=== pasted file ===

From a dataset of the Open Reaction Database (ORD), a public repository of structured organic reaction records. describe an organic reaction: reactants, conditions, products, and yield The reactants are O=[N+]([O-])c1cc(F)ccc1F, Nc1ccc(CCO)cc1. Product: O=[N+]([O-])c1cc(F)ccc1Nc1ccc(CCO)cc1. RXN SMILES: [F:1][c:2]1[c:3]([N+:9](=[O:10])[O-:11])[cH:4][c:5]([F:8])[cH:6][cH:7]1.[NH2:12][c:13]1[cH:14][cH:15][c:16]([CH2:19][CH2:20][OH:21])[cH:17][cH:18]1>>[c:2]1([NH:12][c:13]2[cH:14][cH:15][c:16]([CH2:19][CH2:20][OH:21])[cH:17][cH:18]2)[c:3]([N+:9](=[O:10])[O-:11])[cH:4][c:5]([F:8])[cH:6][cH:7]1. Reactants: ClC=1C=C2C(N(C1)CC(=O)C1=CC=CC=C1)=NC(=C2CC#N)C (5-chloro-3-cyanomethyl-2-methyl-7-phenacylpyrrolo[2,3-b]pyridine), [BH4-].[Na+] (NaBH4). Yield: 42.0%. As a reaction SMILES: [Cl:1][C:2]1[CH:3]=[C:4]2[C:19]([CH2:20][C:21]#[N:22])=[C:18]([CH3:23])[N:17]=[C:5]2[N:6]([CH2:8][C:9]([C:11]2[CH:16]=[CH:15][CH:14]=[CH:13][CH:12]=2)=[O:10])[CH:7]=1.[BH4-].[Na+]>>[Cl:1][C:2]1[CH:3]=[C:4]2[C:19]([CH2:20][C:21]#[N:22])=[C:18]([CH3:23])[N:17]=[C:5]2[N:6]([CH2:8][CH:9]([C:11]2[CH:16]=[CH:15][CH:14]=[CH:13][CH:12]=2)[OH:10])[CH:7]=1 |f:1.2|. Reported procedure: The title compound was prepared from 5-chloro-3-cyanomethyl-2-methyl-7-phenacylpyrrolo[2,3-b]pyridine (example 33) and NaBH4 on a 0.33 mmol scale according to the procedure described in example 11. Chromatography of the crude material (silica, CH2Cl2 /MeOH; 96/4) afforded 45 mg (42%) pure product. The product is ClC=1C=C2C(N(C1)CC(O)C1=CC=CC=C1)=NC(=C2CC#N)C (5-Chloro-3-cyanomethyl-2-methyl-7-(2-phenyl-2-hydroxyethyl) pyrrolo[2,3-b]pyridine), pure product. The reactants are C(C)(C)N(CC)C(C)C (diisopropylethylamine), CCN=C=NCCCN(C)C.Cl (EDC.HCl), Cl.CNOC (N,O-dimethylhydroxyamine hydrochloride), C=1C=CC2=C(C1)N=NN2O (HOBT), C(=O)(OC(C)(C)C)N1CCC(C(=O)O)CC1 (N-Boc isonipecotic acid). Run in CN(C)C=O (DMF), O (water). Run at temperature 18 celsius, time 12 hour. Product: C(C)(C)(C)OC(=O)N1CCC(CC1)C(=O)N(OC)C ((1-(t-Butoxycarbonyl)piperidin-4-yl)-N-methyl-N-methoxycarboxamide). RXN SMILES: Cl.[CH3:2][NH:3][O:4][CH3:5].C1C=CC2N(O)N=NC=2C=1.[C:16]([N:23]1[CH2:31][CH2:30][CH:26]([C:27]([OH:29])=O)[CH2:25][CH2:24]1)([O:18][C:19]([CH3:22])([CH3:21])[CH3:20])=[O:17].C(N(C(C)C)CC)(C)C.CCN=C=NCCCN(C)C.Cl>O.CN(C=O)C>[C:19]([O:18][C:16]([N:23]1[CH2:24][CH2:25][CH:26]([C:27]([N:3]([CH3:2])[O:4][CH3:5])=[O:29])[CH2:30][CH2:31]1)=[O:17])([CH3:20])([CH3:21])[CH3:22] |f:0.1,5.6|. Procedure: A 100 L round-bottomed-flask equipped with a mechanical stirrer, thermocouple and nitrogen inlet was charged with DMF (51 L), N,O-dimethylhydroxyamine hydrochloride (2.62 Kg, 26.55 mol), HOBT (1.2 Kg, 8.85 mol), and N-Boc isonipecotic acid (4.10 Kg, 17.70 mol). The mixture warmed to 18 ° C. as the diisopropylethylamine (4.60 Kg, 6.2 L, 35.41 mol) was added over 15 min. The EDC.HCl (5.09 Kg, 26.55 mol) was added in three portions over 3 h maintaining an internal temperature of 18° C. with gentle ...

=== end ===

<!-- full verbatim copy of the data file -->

From a dataset of the Open Reaction Database (ORD), a public repository of structured organic reaction records. describe an organic reaction: reactants, conditions, products, and yield The reactants are O=[N+]([O-])c1cc(F)ccc1F, Nc1ccc(CCO)cc1. Product: O=[N+]([O-])c1cc(F)ccc1Nc1ccc(CCO)cc1. RXN SMILES: [F:1][c:2]1[c:3]([N+:9](=[O:10])[O-:11])[cH:4][c:5]([F:8])[cH:6][cH:7]1.[NH2:12][c:13]1[cH:14][cH:15][c:16]([CH2:19][CH2:20][OH:21])[cH:17][cH:18]1>>[c:2]1([NH:12][c:13]2[cH:14][cH:15][c:16]([CH2:19][CH2:20][OH:21])[cH:17][cH:18]2)[c:3]([N+:9](=[O:10])[O-:11])[cH:4][c:5]([F:8])[cH:6][cH:7]1. Reactants: ClC=1C=C2C(N(C1)CC(=O)C1=CC=CC=C1)=NC(=C2CC#N)C (5-chloro-3-cyanomethyl-2-methyl-7-phenacylpyrrolo[2,3-b]pyridine), [BH4-].[Na+] (NaBH4). Yield: 42.0%. As a reaction SMILES: [Cl:1][C:2]1[CH:3]=[C:4]2[C:19]([CH2:20][C:21]#[N:22])=[C:18]([CH3:23])[N:17]=[C:5]2[N:6]([CH2:8][C:9]([C:11]2[CH:16]=[CH:15][CH:14]=[CH:13][CH:12]=2)=[O:10])[CH:7]=1.[BH4-].[Na+]>>[Cl:1][C:2]1[CH:3]=[C:4]2[C:19]([CH2:20][C:21]#[N:22])=[C:18]([CH3:23])[N:17]=[C:5]2[N:6]([CH2:8][CH:9]([C:11]2[CH:16]=[CH:15][CH:14]=[CH:13][CH:12]=2)[OH:10])[CH:7]=1 |f:1.2|. Reported procedure: The title compound was prepared from 5-chloro-3-cyanomethyl-2-methyl-7-phenacylpyrrolo[2,3-b]pyridine (example 33) and NaBH4 on a 0.33 mmol scale according to the procedure described in example 11. Chromatography of the crude material (silica, CH2Cl2 /MeOH; 96/4) afforded 45 mg (42%) pure product. The product is ClC=1C=C2C(N(C1)CC(O)C1=CC=CC=C1)=NC(=C2CC#N)C (5-Chloro-3-cyanomethyl-2-methyl-7-(2-phenyl-2-hydroxyethyl) pyrrolo[2,3-b]pyridine), pure product. The reactants are C(C)(C)N(CC)C(C)C (diisopropylethylamine), CCN=C=NCCCN(C)C.Cl (EDC.HCl), Cl.CNOC (N,O-dimethylhydroxyamine hydrochloride), C=1C=CC2=C(C1)N=NN2O (HOBT), C(=O)(OC(C)(C)C)N1CCC(C(=O)O)CC1 (N-Boc isonipecotic acid). Run in CN(C)C=O (DMF), O (water). Run at temperature 18 celsius, time 12 hour. Product: C(C)(C)(C)OC(=O)N1CCC(CC1)C(=O)N(OC)C ((1-(t-Butoxycarbonyl)piperidin-4-yl)-N-methyl-N-methoxycarboxamide). RXN SMILES: Cl.[CH3:2][NH:3][O:4][CH3:5].C1C=CC2N(O)N=NC=2C=1.[C:16]([N:23]1[CH2:31][CH2:30][CH:26]([C:27]([OH:29])=O)[CH2:25][CH2:24]1)([O:18][C:19]([CH3:22])([CH3:21])[CH3:20])=[O:17].C(N(C(C)C)CC)(C)C.CCN=C=NCCCN(C)C.Cl>O.CN(C=O)C>[C:19]([O:18][C:16]([N:23]1[CH2:24][CH2:25][CH:26]([C:27]([N:3]([CH3:2])[O:4][CH3:5])=[O:29])[CH2:30][CH2:31]1)=[O:17])([CH3:20])([CH3:21])[CH3:22] |f:0.1,5.6|. Procedure: A 100 L round-bottomed-flask equipped with a mechanical stirrer, thermocouple and nitrogen inlet was charged with DMF (51 L), N,O-dimethylhydroxyamine hydrochloride (2.62 Kg, 26.55 mol), HOBT (1.2 Kg, 8.85 mol), and N-Boc isonipecotic acid (4.10 Kg, 17.70 mol). The mixture warmed to 18 ° C. as the diisopropylethylamine (4.60 Kg, 6.2 L, 35.41 mol) was added over 15 min. The EDC.HCl (5.09 Kg, 26.55 mol) was added in three portions over 3 h maintaining an internal temperature of 18° C. with gentle ...